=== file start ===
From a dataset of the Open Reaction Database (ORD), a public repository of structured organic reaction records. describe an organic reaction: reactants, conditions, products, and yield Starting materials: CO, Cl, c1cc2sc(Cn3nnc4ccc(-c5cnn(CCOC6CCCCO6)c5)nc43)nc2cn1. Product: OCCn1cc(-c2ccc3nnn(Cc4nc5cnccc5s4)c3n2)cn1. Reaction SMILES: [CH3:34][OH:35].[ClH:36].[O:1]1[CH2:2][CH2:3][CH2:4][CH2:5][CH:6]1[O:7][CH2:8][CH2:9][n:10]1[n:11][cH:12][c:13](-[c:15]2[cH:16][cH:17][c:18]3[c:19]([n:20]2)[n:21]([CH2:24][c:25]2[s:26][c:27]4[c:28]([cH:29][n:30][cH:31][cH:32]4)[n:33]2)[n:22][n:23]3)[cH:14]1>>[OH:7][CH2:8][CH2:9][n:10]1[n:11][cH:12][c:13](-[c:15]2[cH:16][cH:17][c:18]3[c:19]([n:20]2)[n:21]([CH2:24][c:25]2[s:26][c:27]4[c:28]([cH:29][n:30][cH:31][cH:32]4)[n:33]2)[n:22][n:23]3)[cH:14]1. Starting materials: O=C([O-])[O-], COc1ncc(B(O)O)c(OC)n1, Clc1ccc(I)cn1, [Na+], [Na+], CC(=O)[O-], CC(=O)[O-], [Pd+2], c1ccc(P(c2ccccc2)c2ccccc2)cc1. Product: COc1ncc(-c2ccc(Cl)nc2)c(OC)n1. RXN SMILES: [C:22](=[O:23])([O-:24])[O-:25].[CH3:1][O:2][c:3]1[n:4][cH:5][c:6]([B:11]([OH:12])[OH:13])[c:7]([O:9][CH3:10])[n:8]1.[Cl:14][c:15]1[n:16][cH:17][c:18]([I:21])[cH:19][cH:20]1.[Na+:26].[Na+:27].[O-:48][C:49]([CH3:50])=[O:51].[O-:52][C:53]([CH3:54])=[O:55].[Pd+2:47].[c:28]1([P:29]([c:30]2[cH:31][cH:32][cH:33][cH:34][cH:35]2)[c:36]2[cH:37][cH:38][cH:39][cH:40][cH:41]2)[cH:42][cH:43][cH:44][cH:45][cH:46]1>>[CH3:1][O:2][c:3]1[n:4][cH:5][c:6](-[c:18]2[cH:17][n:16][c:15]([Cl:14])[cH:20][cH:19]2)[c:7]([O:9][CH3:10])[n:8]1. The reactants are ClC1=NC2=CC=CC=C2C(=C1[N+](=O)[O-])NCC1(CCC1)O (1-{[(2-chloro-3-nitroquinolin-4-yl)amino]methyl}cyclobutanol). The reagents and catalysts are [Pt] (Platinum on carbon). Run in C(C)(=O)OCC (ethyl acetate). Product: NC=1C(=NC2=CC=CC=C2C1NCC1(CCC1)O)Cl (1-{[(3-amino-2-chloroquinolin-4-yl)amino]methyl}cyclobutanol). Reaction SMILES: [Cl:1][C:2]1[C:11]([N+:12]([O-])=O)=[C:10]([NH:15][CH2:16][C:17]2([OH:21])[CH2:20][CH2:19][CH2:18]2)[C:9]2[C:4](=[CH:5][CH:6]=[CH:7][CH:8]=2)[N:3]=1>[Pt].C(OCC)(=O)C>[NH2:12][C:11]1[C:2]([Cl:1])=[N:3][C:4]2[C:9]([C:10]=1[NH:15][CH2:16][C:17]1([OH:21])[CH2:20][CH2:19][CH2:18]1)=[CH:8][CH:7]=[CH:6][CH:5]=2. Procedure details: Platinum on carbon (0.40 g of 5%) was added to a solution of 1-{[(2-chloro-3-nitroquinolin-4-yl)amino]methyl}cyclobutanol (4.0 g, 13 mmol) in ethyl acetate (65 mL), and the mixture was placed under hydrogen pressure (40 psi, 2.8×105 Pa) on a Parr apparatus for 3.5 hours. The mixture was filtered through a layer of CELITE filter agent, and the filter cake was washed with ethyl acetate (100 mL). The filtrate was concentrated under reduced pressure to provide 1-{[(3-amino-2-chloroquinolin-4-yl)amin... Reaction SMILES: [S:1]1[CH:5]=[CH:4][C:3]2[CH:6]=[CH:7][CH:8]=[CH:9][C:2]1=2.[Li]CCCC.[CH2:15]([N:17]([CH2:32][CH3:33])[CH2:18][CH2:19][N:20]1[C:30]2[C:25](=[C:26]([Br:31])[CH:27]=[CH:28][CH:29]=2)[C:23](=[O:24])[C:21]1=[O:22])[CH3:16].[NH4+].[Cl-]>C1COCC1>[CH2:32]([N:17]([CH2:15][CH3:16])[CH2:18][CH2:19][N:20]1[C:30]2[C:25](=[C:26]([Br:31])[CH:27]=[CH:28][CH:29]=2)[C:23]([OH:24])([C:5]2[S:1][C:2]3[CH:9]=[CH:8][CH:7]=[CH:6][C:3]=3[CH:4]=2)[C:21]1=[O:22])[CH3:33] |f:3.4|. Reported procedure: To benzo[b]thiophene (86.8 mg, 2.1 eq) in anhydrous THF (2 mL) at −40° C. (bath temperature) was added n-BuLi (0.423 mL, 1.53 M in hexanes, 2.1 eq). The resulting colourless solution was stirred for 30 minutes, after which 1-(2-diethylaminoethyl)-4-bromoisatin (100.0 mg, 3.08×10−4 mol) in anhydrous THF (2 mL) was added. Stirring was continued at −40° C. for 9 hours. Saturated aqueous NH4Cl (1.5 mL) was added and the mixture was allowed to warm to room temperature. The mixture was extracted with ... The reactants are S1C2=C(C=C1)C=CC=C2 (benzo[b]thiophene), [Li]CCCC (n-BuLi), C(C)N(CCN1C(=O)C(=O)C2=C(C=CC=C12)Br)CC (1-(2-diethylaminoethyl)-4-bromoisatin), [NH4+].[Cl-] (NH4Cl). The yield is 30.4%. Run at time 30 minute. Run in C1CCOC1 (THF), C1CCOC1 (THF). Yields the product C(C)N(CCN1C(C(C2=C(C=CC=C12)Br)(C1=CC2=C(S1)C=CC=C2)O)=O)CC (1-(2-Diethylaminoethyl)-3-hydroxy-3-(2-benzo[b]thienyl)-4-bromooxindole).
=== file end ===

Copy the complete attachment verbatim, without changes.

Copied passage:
From a dataset of the Open Reaction Database (ORD), a public repository of structured organic reaction records. describe an organic reaction: reactants, conditions, products, and yield Starting materials: CO, Cl, c1cc2sc(Cn3nnc4ccc(-c5cnn(CCOC6CCCCO6)c5)nc43)nc2cn1. Product: OCCn1cc(-c2ccc3nnn(Cc4nc5cnccc5s4)c3n2)cn1. Reaction SMILES: [CH3:34][OH:35].[ClH:36].[O:1]1[CH2:2][CH2:3][CH2:4][CH2:5][CH:6]1[O:7][CH2:8][CH2:9][n:10]1[n:11][cH:12][c:13](-[c:15]2[cH:16][cH:17][c:18]3[c:19]([n:20]2)[n:21]([CH2:24][c:25]2[s:26][c:27]4[c:28]([cH:29][n:30][cH:31][cH:32]4)[n:33]2)[n:22][n:23]3)[cH:14]1>>[OH:7][CH2:8][CH2:9][n:10]1[n:11][cH:12][c:13](-[c:15]2[cH:16][cH:17][c:18]3[c:19]([n:20]2)[n:21]([CH2:24][c:25]2[s:26][c:27]4[c:28]([cH:29][n:30][cH:31][cH:32]4)[n:33]2)[n:22][n:23]3)[cH:14]1. Starting materials: O=C([O-])[O-], COc1ncc(B(O)O)c(OC)n1, Clc1ccc(I)cn1, [Na+], [Na+], CC(=O)[O-], CC(=O)[O-], [Pd+2], c1ccc(P(c2ccccc2)c2ccccc2)cc1. Product: COc1ncc(-c2ccc(Cl)nc2)c(OC)n1. RXN SMILES: [C:22](=[O:23])([O-:24])[O-:25].[CH3:1][O:2][c:3]1[n:4][cH:5][c:6]([B:11]([OH:12])[OH:13])[c:7]([O:9][CH3:10])[n:8]1.[Cl:14][c:15]1[n:16][cH:17][c:18]([I:21])[cH:19][cH:20]1.[Na+:26].[Na+:27].[O-:48][C:49]([CH3:50])=[O:51].[O-:52][C:53]([CH3:54])=[O:55].[Pd+2:47].[c:28]1([P:29]([c:30]2[cH:31][cH:32][cH:33][cH:34][cH:35]2)[c:36]2[cH:37][cH:38][cH:39][cH:40][cH:41]2)[cH:42][cH:43][cH:44][cH:45][cH:46]1>>[CH3:1][O:2][c:3]1[n:4][cH:5][c:6](-[c:18]2[cH:17][n:16][c:15]([Cl:14])[cH:20][cH:19]2)[c:7]([O:9][CH3:10])[n:8]1. The reactants are ClC1=NC2=CC=CC=C2C(=C1[N+](=O)[O-])NCC1(CCC1)O (1-{[(2-chloro-3-nitroquinolin-4-yl)amino]methyl}cyclobutanol). The reagents and catalysts are [Pt] (Platinum on carbon). Run in C(C)(=O)OCC (ethyl acetate). Product: NC=1C(=NC2=CC=CC=C2C1NCC1(CCC1)O)Cl (1-{[(3-amino-2-chloroquinolin-4-yl)amino]methyl}cyclobutanol). Reaction SMILES: [Cl:1][C:2]1[C:11]([N+:12]([O-])=O)=[C:10]([NH:15][CH2:16][C:17]2([OH:21])[CH2:20][CH2:19][CH2:18]2)[C:9]2[C:4](=[CH:5][CH:6]=[CH:7][CH:8]=2)[N:3]=1>[Pt].C(OCC)(=O)C>[NH2:12][C:11]1[C:2]([Cl:1])=[N:3][C:4]2[C:9]([C:10]=1[NH:15][CH2:16][C:17]1([OH:21])[CH2:20][CH2:19][CH2:18]1)=[CH:8][CH:7]=[CH:6][CH:5]=2. Procedure details: Platinum on carbon (0.40 g of 5%) was added to a solution of 1-{[(2-chloro-3-nitroquinolin-4-yl)amino]methyl}cyclobutanol (4.0 g, 13 mmol) in ethyl acetate (65 mL), and the mixture was placed under hydrogen pressure (40 psi, 2.8×105 Pa) on a Parr apparatus for 3.5 hours. The mixture was filtered through a layer of CELITE filter agent, and the filter cake was washed with ethyl acetate (100 mL). The filtrate was concentrated under reduced pressure to provide 1-{[(3-amino-2-chloroquinolin-4-yl)amin... Reaction SMILES: [S:1]1[CH:5]=[CH:4][C:3]2[CH:6]=[CH:7][CH:8]=[CH:9][C:2]1=2.[Li]CCCC.[CH2:15]([N:17]([CH2:32][CH3:33])[CH2:18][CH2:19][N:20]1[C:30]2[C:25](=[C:26]([Br:31])[CH:27]=[CH:28][CH:29]=2)[C:23](=[O:24])[C:21]1=[O:22])[CH3:16].[NH4+].[Cl-]>C1COCC1>[CH2:32]([N:17]([CH2:15][CH3:16])[CH2:18][CH2:19][N:20]1[C:30]2[C:25](=[C:26]([Br:31])[CH:27]=[CH:28][CH:29]=2)[C:23]([OH:24])([C:5]2[S:1][C:2]3[CH:9]=[CH:8][CH:7]=[CH:6][C:3]=3[CH:4]=2)[C:21]1=[O:22])[CH3:33] |f:3.4|. Reported procedure: To benzo[b]thiophene (86.8 mg, 2.1 eq) in anhydrous THF (2 mL) at −40° C. (bath temperature) was added n-BuLi (0.423 mL, 1.53 M in hexanes, 2.1 eq). The resulting colourless solution was stirred for 30 minutes, after which 1-(2-diethylaminoethyl)-4-bromoisatin (100.0 mg, 3.08×10−4 mol) in anhydrous THF (2 mL) was added. Stirring was continued at −40° C. for 9 hours. Saturated aqueous NH4Cl (1.5 mL) was added and the mixture was allowed to warm to room temperature. The mixture was extracted with ... The reactants are S1C2=C(C=C1)C=CC=C2 (benzo[b]thiophene), [Li]CCCC (n-BuLi), C(C)N(CCN1C(=O)C(=O)C2=C(C=CC=C12)Br)CC (1-(2-diethylaminoethyl)-4-bromoisatin), [NH4+].[Cl-] (NH4Cl). The yield is 30.4%. Run at time 30 minute. Run in C1CCOC1 (THF), C1CCOC1 (THF). Yields the product C(C)N(CCN1C(C(C2=C(C=CC=C12)Br)(C1=CC2=C(S1)C=CC=C2)O)=O)CC (1-(2-Diethylaminoethyl)-3-hydroxy-3-(2-benzo[b]thienyl)-4-bromooxindole).